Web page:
Naturalization is a fundamental process for many immigrants who wish to become citizens of the United States. Through this article, we will provide an overview of this process and clarify some common questions.
Naturalization is the procedure by which an immigrant officially becomes a U.S. citizen. If a person was not born in the U.S. or did not obtain their citizenship through their parents abroad, they can opt for this process to acquire U.S. nationality.
It’s essential to mention that being a U.S. citizen does not deprive you of maintaining citizenship in your country of origin. Many countries, including the United States, allow dual citizenship, meaning you can be a citizen of both countries simultaneously.
Upon becoming a citizen, various rights are acquired, such as the right to vote and the possibility of having a U.S. passport. However, these also come with obligations, such as respecting and adhering to the Constitution of the United States.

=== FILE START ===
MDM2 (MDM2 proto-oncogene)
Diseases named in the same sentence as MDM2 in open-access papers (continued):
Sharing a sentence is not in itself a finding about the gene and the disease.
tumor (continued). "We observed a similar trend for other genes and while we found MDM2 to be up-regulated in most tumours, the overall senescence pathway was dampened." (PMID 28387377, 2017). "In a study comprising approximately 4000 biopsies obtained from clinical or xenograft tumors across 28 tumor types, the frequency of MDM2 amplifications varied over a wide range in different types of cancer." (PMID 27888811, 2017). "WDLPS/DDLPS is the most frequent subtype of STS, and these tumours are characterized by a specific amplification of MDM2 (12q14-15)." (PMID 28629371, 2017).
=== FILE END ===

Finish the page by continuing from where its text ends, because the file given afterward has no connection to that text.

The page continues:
There are some exceptions for those who, due to their age or disability, cannot meet all the standard requirements. For example, some older individuals can take exams in their native language. Additionally, those with certain medical disabilities may receive an exception for the English exam.
A crucial aspect is that if one of the parents becomes a citizen and has children under 18 who are already permanent residents, these children can automatically derive citizenship from their parents.
Naturalization is a valuable process that opens many doors for immigrants in the United States. If you are considering this path or have more questions, we recommend consulting with an expert on the subject. You can contact us at Abogados Centro Legal at 205 940 2233 or through our platforms on YouTube and Facebook for more information. You can also schedule your consultation.